Some children have learning and attention issues that cause them to misbehave. So what happens when they break a school rule? Can they be disciplined? And if so, how? Read on for answers to these questions and more.
All students must follow school rules.
Your child’s school is required by law to maintain a safe, orderly learning environment. To do that, it has a school code with rules of behavior. The rules might include things like no obscene language, no hitting other children and no disrupting the class.
All students, including those with learning and attention issues, must follow school rules. If students break the rules, the school has the authority to discipline them. In fact, the school has a responsibility to do so.
Discipline can be as minor as sending a student to the principal’s office. It can be as serious as suspension or expulsion.
Learning and attention issues or not, all students have basic rights. Students (and their parents) have the right to know beforehand what the rules are. And if a school blames a student for breaking a rule, the student has a right to challenge the accusation or prove innocence.
Students with IEPs have special protections.
If your child has an IEP, she still has to follow school rules. If she breaks the rules, the Individuals with Disabilities Education Act (IDEA) doesn’t stop the school from disciplining her. However, IDEA may protect her if she breaks the rules because of learning and attention issues that are documented in her IEP.
For example, a child with severe ADHD might disrupt class and yell out answers. IDEA can protect her in a few ways. The school may be required to have a plan for improving behavior in her IEP. And IDEA may stop the school from harshly punishing her if the behavior is considered a “manifestation” or a result of her ADHD.
One purpose of IDEA is to provide students with the ability to get educational services. So whenever a student is suspended from school or removed from a class and can’t get services, more protections kick in. The protections depend on the length of the suspension or removal:
- Up to 10 days or total: If your child is removed or suspended for 10 days or less, she’s treated just like other students. For example, imagine she’s sent home for seven days because of fighting. If the school policy is that suspended students don’t get any education during this time, your child doesn’t get her IEP services. But as the parent, you do have a right to call an IEP meeting immediately. There you can discuss the possibility of home instruction or completion of missed assignments and instruction.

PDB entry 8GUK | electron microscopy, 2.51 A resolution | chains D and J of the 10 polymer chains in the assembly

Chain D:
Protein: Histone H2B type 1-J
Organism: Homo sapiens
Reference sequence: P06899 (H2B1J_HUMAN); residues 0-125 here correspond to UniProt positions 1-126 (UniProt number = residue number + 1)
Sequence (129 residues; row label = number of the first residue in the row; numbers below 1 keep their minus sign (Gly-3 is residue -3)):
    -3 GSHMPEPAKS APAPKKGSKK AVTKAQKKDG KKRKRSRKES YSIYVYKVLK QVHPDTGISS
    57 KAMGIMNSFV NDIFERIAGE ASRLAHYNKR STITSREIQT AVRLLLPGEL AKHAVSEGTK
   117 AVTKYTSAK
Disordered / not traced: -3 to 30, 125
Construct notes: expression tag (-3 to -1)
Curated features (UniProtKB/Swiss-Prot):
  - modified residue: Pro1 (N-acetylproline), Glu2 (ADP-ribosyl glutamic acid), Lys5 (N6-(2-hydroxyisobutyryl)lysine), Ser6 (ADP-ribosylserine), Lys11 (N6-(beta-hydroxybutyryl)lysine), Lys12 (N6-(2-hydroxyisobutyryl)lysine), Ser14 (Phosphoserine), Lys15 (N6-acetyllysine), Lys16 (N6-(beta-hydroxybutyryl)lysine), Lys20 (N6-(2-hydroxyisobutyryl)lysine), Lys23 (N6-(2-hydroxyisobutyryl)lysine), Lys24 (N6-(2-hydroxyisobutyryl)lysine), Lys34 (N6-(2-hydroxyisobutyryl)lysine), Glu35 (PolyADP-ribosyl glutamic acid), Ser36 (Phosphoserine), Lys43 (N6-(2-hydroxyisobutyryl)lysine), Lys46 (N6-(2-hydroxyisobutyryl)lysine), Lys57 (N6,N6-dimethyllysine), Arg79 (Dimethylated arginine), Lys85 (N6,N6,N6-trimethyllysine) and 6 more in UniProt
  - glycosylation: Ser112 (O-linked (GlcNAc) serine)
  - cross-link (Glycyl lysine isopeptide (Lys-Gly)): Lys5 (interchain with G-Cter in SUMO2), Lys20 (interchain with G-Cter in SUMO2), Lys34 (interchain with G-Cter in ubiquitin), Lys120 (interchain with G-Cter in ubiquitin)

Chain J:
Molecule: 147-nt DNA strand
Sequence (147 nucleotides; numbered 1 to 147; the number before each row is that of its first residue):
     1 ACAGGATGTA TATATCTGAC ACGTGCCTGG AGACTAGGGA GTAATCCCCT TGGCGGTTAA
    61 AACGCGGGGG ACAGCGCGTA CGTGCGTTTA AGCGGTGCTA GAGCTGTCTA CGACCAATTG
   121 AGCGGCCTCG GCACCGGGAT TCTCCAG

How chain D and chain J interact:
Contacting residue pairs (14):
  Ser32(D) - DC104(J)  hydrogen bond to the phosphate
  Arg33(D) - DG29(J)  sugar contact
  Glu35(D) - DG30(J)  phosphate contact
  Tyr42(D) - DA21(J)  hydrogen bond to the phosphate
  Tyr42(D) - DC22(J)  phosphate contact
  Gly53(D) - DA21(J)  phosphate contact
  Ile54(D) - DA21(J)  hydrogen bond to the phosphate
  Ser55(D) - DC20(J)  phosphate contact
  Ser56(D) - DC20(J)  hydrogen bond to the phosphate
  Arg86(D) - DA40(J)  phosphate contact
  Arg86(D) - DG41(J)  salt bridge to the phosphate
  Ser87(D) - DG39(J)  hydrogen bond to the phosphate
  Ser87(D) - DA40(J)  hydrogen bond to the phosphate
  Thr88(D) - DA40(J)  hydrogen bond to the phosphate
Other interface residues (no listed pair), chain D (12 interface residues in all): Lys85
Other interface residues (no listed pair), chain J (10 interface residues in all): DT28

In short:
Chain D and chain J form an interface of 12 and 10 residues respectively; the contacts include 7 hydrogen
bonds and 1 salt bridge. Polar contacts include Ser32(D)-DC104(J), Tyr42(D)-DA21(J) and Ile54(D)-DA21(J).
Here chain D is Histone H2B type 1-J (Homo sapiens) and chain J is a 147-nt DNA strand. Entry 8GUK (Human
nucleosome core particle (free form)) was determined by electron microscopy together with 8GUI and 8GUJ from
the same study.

- More than 10 days total (or there’s a pattern): Once your child reaches a total of 10 days of removal or suspension, it’s considered a change in “placement.” (It doesn’t have to be 10 days in a row—just 10 total days.) When this happens, IDEA provides increased protection. For example, if your child is moved to a special detention center, starting on the 11th day IDEA requires that she receive her educational services in this new “placement” or at home. It’s not always necessary to reach 10 days, though. An example could be if the school suspends your child five times for the same misbehavior, each time for only one day.
If your child hits 10 days total of suspension (or if there’s a pattern), the school must give you a notice of your rights under IDEA. You and the IEP team will meet to decide if the misbehavior was related to your child’s learning and attention issues, or if the school wasn’t following the IEP.
If either is the case, your child will return to school or to her previous class. The IEP team also can decide on a different placement.
There’s an exception here. If the removal or suspension was because your child had a weapon or drugs, or physically hurt someone at school, then the school doesn’t have to return your child right away. It has up to 45 days. But the school must provide the student with access to educational services.
If you’re unhappy with a discipline decision, you have the right to challenge it. You can use due process to do this.
The rules about what schools can do when your child misbehaves are sometimes confusing. And the rules may be affected by the laws in your state. Your state’s Parent Training and Information Center can be a helpful resource. Also keep in mind that if your child has a 504 plan, she has similar protections.